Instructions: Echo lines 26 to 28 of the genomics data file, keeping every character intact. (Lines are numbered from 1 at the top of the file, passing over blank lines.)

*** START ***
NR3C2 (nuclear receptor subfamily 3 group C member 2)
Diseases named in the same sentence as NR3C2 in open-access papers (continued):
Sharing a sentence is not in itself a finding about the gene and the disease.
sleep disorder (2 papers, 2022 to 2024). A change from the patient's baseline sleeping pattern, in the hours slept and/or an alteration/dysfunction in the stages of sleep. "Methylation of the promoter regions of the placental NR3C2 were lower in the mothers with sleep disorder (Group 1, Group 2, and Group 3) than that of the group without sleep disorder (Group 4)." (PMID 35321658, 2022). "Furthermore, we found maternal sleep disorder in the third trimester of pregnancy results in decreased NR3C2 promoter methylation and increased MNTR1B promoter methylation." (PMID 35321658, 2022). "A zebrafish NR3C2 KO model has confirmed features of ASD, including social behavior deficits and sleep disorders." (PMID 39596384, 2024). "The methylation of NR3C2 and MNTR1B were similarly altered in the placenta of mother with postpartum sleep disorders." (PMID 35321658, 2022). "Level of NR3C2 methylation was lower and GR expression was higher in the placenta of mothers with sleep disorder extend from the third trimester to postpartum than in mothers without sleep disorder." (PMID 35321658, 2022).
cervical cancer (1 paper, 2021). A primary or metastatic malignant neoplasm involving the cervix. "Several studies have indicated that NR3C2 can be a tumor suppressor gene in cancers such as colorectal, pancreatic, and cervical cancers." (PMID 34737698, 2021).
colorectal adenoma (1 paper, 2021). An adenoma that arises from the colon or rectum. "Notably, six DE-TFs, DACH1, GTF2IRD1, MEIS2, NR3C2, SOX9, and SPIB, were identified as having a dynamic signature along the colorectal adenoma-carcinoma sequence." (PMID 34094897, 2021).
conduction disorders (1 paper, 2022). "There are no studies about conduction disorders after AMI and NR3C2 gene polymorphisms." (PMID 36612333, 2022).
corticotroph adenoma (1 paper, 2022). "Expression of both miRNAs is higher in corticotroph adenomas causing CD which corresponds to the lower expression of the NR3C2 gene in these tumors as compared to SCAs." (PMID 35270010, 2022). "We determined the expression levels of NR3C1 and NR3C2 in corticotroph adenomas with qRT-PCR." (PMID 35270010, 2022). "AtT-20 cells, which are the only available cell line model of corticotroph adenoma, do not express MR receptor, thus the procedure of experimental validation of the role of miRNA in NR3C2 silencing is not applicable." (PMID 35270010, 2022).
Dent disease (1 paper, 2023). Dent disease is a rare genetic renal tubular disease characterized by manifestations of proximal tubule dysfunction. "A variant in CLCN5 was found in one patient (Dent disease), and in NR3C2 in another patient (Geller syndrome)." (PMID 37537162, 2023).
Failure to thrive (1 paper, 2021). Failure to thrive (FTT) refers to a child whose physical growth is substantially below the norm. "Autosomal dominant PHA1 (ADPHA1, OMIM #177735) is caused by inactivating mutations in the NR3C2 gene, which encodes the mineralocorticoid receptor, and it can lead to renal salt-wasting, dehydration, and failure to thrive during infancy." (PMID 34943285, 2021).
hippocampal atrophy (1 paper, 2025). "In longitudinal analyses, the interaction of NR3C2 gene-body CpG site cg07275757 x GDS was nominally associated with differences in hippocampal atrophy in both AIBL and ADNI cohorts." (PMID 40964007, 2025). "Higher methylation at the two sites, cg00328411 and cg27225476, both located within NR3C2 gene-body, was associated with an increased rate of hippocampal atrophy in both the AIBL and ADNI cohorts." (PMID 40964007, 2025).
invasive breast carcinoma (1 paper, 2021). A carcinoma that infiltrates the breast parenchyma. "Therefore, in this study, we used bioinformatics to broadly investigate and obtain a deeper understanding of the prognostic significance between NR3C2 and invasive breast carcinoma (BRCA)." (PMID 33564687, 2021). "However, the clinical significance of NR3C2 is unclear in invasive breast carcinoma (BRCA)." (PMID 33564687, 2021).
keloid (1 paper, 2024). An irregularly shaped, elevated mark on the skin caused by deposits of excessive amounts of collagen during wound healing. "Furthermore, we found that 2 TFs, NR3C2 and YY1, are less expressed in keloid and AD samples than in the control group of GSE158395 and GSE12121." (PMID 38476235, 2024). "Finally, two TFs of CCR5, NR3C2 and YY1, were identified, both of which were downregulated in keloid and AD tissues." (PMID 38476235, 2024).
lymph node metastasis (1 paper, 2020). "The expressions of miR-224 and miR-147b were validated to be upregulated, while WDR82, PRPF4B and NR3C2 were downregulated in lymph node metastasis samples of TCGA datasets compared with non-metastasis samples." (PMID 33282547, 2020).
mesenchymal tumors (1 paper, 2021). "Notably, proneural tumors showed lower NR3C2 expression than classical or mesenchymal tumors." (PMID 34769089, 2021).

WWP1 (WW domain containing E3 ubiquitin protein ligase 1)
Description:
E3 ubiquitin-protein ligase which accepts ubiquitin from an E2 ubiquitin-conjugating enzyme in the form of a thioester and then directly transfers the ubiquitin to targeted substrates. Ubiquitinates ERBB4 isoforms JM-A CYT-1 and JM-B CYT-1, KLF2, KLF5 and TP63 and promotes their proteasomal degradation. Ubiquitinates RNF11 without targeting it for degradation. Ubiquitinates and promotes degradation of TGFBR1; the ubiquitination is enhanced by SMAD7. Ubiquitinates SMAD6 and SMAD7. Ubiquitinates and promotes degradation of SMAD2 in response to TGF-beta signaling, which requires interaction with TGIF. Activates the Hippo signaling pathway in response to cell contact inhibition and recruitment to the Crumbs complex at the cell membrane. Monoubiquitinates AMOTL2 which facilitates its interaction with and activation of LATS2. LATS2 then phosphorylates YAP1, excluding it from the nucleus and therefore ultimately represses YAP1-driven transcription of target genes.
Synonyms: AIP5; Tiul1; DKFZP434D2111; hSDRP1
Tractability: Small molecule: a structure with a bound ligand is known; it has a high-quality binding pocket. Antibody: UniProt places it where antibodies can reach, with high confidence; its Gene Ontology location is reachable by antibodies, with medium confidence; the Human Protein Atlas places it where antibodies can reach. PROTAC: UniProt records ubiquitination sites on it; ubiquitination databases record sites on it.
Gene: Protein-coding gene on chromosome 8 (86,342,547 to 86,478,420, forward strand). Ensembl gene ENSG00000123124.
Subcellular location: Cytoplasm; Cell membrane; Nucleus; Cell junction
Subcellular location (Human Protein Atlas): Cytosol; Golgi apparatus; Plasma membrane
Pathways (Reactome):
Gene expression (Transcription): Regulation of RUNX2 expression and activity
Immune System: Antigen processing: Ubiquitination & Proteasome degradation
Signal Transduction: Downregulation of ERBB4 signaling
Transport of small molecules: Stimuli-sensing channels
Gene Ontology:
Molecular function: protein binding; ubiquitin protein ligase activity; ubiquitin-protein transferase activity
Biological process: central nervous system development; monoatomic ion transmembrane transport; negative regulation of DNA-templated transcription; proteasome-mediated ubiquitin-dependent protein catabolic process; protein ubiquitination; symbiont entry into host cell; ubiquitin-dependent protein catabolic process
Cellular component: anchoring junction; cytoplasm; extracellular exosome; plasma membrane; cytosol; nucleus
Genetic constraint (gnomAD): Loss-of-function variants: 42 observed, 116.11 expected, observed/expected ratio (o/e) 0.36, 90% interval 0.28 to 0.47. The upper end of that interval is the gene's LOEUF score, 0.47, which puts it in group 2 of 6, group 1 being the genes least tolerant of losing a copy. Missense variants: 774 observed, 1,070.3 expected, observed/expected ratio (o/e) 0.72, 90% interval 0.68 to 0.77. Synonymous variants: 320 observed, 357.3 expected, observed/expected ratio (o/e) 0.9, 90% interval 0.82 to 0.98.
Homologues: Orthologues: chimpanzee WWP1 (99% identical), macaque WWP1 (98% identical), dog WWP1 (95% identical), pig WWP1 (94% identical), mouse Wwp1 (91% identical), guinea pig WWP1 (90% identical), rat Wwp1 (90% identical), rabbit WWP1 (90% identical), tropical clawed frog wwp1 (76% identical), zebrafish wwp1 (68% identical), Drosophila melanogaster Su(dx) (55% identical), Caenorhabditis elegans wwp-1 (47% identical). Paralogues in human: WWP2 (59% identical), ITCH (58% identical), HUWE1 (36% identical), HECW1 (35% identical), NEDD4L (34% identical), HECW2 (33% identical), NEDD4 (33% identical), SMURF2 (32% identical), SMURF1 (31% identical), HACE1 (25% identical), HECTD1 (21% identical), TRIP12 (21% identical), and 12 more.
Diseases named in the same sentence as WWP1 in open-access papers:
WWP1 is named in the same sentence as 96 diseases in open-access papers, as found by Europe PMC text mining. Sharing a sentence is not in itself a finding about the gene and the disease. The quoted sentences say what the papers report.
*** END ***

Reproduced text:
Immune System: Antigen processing: Ubiquitination & Proteasome degradation
Signal Transduction: Downregulation of ERBB4 signaling
Transport of small molecules: Stimuli-sensing channels